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Molecular Characteristics and Antimicrobial Susceptibility Profiles of Elizabethkingia Clinical Isolates in Shanghai, China

Authors Wang L, Zhang X, Li D, Hu F, Wang M, Guo Q, Yang F

Received 3 December 2019

Accepted for publication 20 January 2020

Published 29 January 2020 Volume 2020:13 Pages 247—256

DOI https://doi.org/10.2147/IDR.S240963

Checked for plagiarism Yes

Review by Single anonymous peer review

Peer reviewer comments 2

Editor who approved publication: Dr Sahil Khanna


Leilei Wang, 1, 2 Xuefei Zhang, 1, 2 Dan Li, 1, 2 Fupin Hu, 1, 2 Minggui Wang, 1, 2 Qinglan Guo, 1, 2 Fan Yang 1, 2

1Institute of Antibiotics, Huashan Hospital, Fudan University, Shanghai, People’s Republic of China; 2Key Laboratory of Clinical Pharmacology of Antibiotics, Ministry of Health, Shanghai, People’s Republic of China

Correspondence: Fan Yang; Qinglan Guo
Institute of Antibiotics, Huashan Hospital, Fudan University, No. 12 Middle Wulumuqi Road, Shanghai 200040, People’s Republic of China
Tel +86 21 52888193
Email fanyang9@fudan.edu.cn; qinglanguo@fudan.edu.cn

Purpose: To investigate molecular characteristics and antimicrobial susceptibility profiles of clinical isolates of Elizabethkingia in Shanghai, China.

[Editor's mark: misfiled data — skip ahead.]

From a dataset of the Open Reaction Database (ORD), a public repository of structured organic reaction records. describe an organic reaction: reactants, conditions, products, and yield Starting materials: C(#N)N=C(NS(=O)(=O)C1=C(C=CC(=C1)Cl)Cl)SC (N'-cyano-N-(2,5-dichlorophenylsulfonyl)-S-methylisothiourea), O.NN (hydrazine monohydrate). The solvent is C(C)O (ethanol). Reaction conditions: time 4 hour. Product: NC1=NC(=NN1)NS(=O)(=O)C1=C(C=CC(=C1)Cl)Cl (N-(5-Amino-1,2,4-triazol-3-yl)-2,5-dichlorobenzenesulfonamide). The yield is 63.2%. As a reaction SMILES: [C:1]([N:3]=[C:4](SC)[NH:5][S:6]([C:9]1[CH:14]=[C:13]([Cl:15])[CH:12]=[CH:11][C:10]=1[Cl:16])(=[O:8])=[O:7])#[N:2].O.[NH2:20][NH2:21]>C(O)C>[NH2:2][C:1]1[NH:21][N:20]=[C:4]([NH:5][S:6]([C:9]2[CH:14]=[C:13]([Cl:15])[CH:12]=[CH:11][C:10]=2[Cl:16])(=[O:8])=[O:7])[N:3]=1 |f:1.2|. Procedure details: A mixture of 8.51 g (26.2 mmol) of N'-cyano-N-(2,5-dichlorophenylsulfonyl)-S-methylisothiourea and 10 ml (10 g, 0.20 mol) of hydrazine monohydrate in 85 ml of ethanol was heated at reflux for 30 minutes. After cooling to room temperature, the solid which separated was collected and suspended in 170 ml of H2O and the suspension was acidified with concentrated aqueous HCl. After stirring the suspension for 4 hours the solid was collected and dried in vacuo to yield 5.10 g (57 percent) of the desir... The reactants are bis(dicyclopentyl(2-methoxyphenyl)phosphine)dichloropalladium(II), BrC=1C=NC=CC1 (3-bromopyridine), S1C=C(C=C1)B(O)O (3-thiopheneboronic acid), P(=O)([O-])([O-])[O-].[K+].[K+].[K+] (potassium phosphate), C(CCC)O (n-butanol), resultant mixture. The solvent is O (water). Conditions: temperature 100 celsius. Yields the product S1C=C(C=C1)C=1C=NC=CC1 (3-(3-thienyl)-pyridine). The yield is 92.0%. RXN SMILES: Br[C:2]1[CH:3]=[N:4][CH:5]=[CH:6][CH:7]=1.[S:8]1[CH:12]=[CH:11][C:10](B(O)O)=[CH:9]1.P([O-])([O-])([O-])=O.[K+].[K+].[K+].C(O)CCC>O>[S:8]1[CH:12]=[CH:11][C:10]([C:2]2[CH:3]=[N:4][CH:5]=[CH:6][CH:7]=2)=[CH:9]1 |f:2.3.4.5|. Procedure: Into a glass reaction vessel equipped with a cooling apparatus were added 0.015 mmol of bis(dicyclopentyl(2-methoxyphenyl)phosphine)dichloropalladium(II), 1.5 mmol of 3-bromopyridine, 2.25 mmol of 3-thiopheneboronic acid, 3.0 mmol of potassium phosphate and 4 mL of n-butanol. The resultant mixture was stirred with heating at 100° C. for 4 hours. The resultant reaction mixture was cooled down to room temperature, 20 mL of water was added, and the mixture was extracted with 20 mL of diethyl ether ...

Methods: Elizabethkingia isolates were collected in a university-affiliated hospital in 2012– 2015 and 2017– 2018. They were re-identified to species level by 16S rRNA gene and species-specific gene sequencing. Antimicrobial susceptibility testing, screening for metallo-beta-lactamase production, identification of antimicrobial resistance genes and pulsed-field gel electrophoresis (PFGE) were performed.
Results: Among 52 Elizabethkingia isolates, E. anophelis was the most prevalent species (67.3%), followed by E. meningoseptica (26.9%). High carriage rates of blaCME, blaBlaB and blaGOB genes were consistent with the poor in vitro activity of most β-lactams including carbapenems. Nevertheless, β-lactamase inhibitors increased susceptibility rates significantly for cefoperazone and piperacillin. Susceptibility rates for minocycline, tigecycline, rifampin and levofloxacin were 100%, 78.8%, 76.9% and 71.2%, respectively. Ser83Ile or Ser83Arg substitution in the DNA gyrase A unit was associated with resistance to fluoroquinolones. MIC 50/MIC 90 values of vancomycin and linezolid were 16/16 mg/L and 16/32 mg/L, respectively. Molecular typing showed twenty-one different types of PFGE and more than one indistinguishable isolates were observed in each of the eight subtypes.
Conclusion: Tetracyclines, tigecycline, β-lactam/β-lactamase inhibitor combinations, rifampin and fluoroquinolones demonstrated high rates of in vitro activity against clinical isolates of Elizabethkingia. Both genetic diversity and clonality were observed from this health-care facility. Our report provides potential alternative treatment options for Elizabethkingia infections.

Keywords: Elizabethkingia, antimicrobial susceptibility, molecular typing, multidrug resistance, resistant mechanism


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